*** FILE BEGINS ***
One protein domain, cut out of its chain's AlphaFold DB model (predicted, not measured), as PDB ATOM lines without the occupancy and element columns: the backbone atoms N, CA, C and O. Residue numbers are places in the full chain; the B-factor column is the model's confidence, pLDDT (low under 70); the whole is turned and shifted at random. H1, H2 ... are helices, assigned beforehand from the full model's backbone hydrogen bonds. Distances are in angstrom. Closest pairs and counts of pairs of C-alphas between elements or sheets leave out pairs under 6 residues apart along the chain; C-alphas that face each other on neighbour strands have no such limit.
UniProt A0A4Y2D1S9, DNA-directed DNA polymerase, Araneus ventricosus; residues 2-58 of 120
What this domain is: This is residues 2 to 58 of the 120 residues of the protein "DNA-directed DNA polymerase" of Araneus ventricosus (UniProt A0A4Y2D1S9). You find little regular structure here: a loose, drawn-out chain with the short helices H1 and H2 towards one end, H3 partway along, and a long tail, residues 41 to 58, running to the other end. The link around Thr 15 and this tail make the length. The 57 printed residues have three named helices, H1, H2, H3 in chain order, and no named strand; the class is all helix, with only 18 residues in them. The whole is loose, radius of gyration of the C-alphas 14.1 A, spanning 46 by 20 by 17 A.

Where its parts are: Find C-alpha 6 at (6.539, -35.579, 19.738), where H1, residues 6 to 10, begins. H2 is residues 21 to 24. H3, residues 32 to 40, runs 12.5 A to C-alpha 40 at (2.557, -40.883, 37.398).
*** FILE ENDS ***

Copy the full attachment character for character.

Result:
One protein domain, cut out of its chain's AlphaFold DB model (predicted, not measured), as PDB ATOM lines without the occupancy and element columns: the backbone atoms N, CA, C and O. Residue numbers are places in the full chain; the B-factor column is the model's confidence, pLDDT (low under 70); the whole is turned and shifted at random. H1, H2 ... are helices, assigned beforehand from the full model's backbone hydrogen bonds. Distances are in angstrom. Closest pairs and counts of pairs of C-alphas between elements or sheets leave out pairs under 6 residues apart along the chain; C-alphas that face each other on neighbour strands have no such limit.
UniProt A0A4Y2D1S9, DNA-directed DNA polymerase, Araneus ventricosus; residues 2-58 of 120
What this domain is: This is residues 2 to 58 of the 120 residues of the protein "DNA-directed DNA polymerase" of Araneus ventricosus (UniProt A0A4Y2D1S9). You find little regular structure here: a loose, drawn-out chain with the short helices H1 and H2 towards one end, H3 partway along, and a long tail, residues 41 to 58, running to the other end. The link around Thr 15 and this tail make the length. The 57 printed residues have three named helices, H1, H2, H3 in chain order, and no named strand; the class is all helix, with only 18 residues in them. The whole is loose, radius of gyration of the C-alphas 14.1 A, spanning 46 by 20 by 17 A.

Where its parts are: Find C-alpha 6 at (6.539, -35.579, 19.738), where H1, residues 6 to 10, begins. H2 is residues 21 to 24. H3, residues 32 to 40, runs 12.5 A to C-alpha 40 at (2.557, -40.883, 37.398).